Ahaetulla nasuta AdeS-2
Bungarus caeruleus AdeS-2
Cobra hood AdeS
Craspedocephalus trigonocephalus AdeS-1
Daboia russelii AdeS
Hypnale hypnale AdeS
Saw-scaled on ground - KM

SLMA Guidelines for the Management of Snakebite

How to use these Guidelines

These Guidelines have been prepared primarily for the use of doctors serving in hospitals who may be called upon to deal with snakebite admissions. They contain basic information, as well as discussions on rarer scenarios that would be of help in more complex situations. The user who is new to this document is advised to familiarise him-/herself with its contents, so as to be prepared to refer to a particular section for help in case that is needed during management of a case (the articles are all downloadable).  If all else fails, refer the Hotline for useful numbers to call for specialist assistance. An explanation of the contents follows (the numbers indicate that in the List of Contents).

  General Information Section

  1. Medically important snakes in Sri Lanka:

A classification of snakes based on their propensity to cause envenoming necessitating  medical intervention.

  1. Initial Assessment and Envenoming:

            Describes the initial steps to be taken on admission of a patient with suspected or a definite history of snakebite, including confirmation of systemic envenoming. Two algorithms are included in the same file—the General algorithm is the more important, detailing steps in the management of a patient from admission to discharge. The Syndromic algorithm is for use if the identity of the offending snake is unknown, and symptoms and signs of envenoming have developed. It suggests the likely species, helping in further management.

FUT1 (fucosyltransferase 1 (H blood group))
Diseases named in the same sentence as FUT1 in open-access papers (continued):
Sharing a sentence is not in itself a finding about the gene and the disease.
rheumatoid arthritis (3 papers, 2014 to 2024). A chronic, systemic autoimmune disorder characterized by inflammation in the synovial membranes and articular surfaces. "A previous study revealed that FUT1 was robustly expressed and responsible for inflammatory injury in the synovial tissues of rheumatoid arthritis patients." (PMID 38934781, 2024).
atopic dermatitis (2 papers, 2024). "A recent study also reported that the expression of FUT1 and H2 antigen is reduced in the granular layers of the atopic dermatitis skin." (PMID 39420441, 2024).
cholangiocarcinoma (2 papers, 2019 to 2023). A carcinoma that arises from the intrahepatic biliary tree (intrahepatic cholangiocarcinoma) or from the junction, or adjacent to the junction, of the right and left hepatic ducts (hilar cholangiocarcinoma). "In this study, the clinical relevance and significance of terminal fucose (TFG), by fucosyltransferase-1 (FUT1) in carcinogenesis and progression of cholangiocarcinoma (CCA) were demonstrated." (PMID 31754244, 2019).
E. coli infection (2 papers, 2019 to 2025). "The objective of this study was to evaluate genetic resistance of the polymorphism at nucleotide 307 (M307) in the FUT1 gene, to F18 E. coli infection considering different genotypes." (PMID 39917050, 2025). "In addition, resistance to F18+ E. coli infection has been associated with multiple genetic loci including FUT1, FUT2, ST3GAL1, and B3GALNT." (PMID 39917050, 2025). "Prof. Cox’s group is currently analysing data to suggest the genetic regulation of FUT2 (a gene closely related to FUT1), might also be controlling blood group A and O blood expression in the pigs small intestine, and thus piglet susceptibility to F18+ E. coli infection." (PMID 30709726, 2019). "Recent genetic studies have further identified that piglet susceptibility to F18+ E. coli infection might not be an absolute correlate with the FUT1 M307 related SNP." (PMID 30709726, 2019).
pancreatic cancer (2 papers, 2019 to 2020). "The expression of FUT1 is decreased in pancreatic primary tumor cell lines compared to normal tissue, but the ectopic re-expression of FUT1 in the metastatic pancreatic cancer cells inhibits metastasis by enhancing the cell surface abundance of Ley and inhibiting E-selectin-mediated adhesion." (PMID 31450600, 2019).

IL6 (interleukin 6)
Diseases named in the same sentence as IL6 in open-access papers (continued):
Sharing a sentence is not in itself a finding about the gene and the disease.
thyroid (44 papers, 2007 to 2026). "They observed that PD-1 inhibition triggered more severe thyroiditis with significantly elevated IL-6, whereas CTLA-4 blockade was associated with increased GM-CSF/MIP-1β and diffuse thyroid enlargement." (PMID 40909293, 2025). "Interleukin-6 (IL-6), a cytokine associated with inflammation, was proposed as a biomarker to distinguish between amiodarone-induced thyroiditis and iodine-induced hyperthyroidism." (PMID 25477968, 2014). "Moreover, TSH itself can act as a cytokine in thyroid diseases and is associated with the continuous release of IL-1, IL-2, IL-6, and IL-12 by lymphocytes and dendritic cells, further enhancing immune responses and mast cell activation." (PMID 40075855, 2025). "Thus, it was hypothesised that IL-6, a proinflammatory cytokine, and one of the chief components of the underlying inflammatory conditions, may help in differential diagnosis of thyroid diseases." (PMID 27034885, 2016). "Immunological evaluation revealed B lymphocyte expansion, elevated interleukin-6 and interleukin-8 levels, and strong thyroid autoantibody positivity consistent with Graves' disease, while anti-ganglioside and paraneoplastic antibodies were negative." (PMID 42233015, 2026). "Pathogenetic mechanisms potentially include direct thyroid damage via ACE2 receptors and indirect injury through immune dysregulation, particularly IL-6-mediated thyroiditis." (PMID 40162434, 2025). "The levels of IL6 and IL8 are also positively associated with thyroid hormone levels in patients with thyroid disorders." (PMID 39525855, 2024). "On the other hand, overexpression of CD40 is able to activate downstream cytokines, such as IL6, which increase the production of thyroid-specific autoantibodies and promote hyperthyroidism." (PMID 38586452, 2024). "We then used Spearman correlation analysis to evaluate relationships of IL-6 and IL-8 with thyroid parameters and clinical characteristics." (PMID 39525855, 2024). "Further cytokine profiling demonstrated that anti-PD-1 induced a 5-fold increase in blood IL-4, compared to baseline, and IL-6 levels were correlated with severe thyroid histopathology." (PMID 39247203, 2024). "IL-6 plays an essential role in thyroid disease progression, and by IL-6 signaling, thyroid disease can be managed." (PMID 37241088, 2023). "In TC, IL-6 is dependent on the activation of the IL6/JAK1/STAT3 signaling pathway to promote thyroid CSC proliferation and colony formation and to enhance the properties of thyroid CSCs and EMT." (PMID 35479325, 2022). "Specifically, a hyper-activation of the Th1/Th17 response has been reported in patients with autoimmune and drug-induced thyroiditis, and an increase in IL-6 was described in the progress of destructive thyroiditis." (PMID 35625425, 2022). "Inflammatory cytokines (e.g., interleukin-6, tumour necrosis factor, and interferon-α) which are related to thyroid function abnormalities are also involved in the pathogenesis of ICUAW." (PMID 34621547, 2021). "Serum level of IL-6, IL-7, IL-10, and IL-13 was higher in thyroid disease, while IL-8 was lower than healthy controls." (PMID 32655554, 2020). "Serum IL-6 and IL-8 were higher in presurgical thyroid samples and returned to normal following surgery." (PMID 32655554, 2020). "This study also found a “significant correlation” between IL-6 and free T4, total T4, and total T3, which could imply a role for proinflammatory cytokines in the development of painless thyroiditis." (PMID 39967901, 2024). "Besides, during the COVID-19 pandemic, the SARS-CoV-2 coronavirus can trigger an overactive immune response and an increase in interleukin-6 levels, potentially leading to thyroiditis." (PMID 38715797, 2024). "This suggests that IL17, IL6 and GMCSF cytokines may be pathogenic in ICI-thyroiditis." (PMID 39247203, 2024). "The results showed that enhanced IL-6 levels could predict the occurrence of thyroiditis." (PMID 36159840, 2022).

The 20-minute whole blood clotting test, 20WBCT (4.1) is on its own downloadable file.

  1. Identification of snakes:

            The correct identification of the biting snake is necessary for appropriate management. Use this section if a dead or living snake is brought with the patient. This file is in three sections—for those who are unfamiliar with snakes there is an Explanation of Terms used in describing snake external anatomy, followed by a Flow chart of venomous snakes, and another of Venomous snakes in a nutshell. These should be adequate to lead to a positive identification of the most important venomous snakes. Included are two plates of Non-venomous Krait mimics (5.1) and Russell’s viper mimics (5.2). The Annotated Gallery of Snake Pictures (5.3) is more for general interest. It contains images of a variety of snakes, both venomous and non-venomous, with some information about them.

  1. Antivenom therapy:

An important section that deals in some detail with Premedication, Administration, Reactions & Management of reactions following antivenom. There is a separate section titled Quick reference guide (6.1) summarising the Management of AV reactions in the form of an algorithm.

Special Topics

This section contains authoritative, signed articles that should be read together with the general information on preceding pages. The topics covered are:

Snakebite in children (7), Cobra bites (8), Krait bites (9), Russell’s viper bites (10), Hump-nosed viper bites (11), Green pit-viper bites (12), Saw scaled viper bites (13) and Sea snake bites (14).


  1. Hotline:

The Hotline has been re-designed and contains useful telephone numbers as well as links to the Guideline articles on snake identification and other websites.


Malik Fernando

Editor, SLMA Expert Committee on Snakebite


30 March 2022